Tweet of the Week: Why Coaches Must Not Be Seduced by the Logo on the Helmet

USA Football’s Andy Ryland, a specialist on tackling, explains why a drill highlighted by The Athletic’s Ted Nguyen does not address the issue it’s intended to fix.

Football is a wild and wonderful sport. The wild part applies to the tremendous amount of variables in the sport. This not only applies to what happens on the field but also coaching and practice.

Jon Gruden is a proven NFL coach and one of the big-time faces of football in the public eye. Coaches usually come up through on-the-job training. Depending on their background, learning environment, and surrounding coaching and playing talent, there’s a massive amount to learn:

  • Offensive and defensive systems.
  • Positional techniques and concepts.
  • Teaching methods for technique and system.
  • Managing a practice.
  • Managing a game.
  • Creating plays.
  • Playing calling.
  • Managing players and staff (two really different things).
  • Time management.
  • Working with executives (managing upward).
  • Handling the media (public relations).

Every coach has strengths and weaknesses. Good coaches learn to find assistants who are stronger in areas where they’re weak so they can leverage their own strengths. However, there aren’t accredited football coaching programs across the United States like there are medical or business programs at universities.  If you’re a coach and tempted to espouse the merits of great programs like Glazier Clinics, understand that I’m not criticizing them.

There’s not a real standard coach development and because coaches get most of their education through practical experience, they’re often serving time as position coaches where they know the basics of the position but not enough nuances to maximize the creativity of individual players or develop drills that are best for the lessons they’re trying to teach. And if they possess that knowledge and desire, they may not have the type of leader who is open to experimentation.

This important perspective to consider when you read this excellent thread from USA Football’s Andy Ryland (@USAFootballMT on Twitter) on a drill that the Raiders put its defense through after failing to contain a counter play. Ryland explains that the drill does not give the defense enough realistic information to work through in order to become better prepared to handle the play.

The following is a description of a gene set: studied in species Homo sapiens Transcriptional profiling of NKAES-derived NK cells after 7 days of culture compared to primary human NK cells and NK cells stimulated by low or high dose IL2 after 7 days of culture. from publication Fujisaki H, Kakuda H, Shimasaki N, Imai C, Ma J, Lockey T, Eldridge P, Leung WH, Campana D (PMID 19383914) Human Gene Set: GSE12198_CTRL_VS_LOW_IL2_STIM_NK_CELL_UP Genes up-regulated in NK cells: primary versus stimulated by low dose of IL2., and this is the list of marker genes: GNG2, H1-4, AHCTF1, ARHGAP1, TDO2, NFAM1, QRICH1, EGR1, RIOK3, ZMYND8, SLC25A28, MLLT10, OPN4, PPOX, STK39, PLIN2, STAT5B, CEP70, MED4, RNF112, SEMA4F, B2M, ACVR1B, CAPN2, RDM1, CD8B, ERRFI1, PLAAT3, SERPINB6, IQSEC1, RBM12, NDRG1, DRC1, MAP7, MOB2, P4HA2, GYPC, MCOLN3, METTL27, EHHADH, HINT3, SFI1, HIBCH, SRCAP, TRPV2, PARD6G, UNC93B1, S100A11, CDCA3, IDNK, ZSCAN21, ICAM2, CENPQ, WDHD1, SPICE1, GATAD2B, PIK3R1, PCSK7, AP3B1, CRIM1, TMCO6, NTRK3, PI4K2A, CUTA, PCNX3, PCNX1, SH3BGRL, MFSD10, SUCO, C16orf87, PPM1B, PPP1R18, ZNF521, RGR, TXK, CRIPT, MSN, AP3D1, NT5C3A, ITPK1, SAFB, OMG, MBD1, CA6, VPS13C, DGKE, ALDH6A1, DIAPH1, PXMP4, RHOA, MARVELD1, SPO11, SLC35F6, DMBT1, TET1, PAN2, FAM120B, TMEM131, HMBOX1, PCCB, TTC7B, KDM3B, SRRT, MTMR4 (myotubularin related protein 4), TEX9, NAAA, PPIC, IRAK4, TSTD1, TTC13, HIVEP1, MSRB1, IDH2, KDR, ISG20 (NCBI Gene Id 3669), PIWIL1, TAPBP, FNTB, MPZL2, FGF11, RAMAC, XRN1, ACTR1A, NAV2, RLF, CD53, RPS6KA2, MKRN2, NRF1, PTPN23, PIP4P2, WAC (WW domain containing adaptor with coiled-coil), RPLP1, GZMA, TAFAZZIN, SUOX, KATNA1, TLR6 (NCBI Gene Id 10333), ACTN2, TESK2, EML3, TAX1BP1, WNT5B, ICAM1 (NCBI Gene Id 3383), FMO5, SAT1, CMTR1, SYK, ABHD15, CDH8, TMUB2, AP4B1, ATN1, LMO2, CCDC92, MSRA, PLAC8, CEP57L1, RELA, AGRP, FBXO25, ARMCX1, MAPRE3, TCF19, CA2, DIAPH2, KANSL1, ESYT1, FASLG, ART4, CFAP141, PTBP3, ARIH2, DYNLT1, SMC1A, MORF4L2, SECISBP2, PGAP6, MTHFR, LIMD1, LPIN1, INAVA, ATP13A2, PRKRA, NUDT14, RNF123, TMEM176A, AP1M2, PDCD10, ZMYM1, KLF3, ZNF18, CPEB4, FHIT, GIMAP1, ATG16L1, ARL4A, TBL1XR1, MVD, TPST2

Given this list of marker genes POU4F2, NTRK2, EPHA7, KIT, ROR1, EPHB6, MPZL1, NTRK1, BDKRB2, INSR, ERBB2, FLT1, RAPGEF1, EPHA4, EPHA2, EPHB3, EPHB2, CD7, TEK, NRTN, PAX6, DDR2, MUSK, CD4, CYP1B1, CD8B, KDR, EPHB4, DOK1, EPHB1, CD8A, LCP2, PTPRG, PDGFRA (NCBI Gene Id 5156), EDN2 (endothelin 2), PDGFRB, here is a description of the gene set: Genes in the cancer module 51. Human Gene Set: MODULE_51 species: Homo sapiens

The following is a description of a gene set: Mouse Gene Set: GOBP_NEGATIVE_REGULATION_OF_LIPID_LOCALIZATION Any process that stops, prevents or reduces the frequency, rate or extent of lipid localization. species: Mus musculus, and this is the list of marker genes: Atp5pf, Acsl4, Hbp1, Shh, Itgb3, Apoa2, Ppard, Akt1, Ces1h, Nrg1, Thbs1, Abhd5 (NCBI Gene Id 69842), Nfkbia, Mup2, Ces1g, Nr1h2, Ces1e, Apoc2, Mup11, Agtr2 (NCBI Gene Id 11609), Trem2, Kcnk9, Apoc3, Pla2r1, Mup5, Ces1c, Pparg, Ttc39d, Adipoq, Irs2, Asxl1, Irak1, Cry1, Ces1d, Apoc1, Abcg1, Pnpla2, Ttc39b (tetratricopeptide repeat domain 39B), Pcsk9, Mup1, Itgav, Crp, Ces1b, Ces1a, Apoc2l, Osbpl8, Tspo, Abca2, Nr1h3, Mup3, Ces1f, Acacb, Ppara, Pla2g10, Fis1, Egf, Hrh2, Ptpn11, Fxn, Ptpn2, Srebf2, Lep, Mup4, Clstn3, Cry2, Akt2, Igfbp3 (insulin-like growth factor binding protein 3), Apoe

The drill is teaching to the test rather than teaching the practical complexities fo the situation.

I see this every year at the Senior Bowl with pass protection drills for running backs and every year, I read about how well or poorly a running back blocks based on these practices. Yet, these drills don’t require a runner to face anyone bigger than linebackers and safeties and there’s no diagnostic component at all, which can impact how much ground a player must travel to reach his block, what kind of block to deliver, and whether he can make the right call when two defenders are approaching at the same time.

There are numerous drills in football that lack the necessary realism to help a player get better. As far as football has come, there’s still a lot of catch-as-catch-can to the development of coaches and players. Advancing the pedagogical aspects of player development can fall through the cracks — even at the highest levels.

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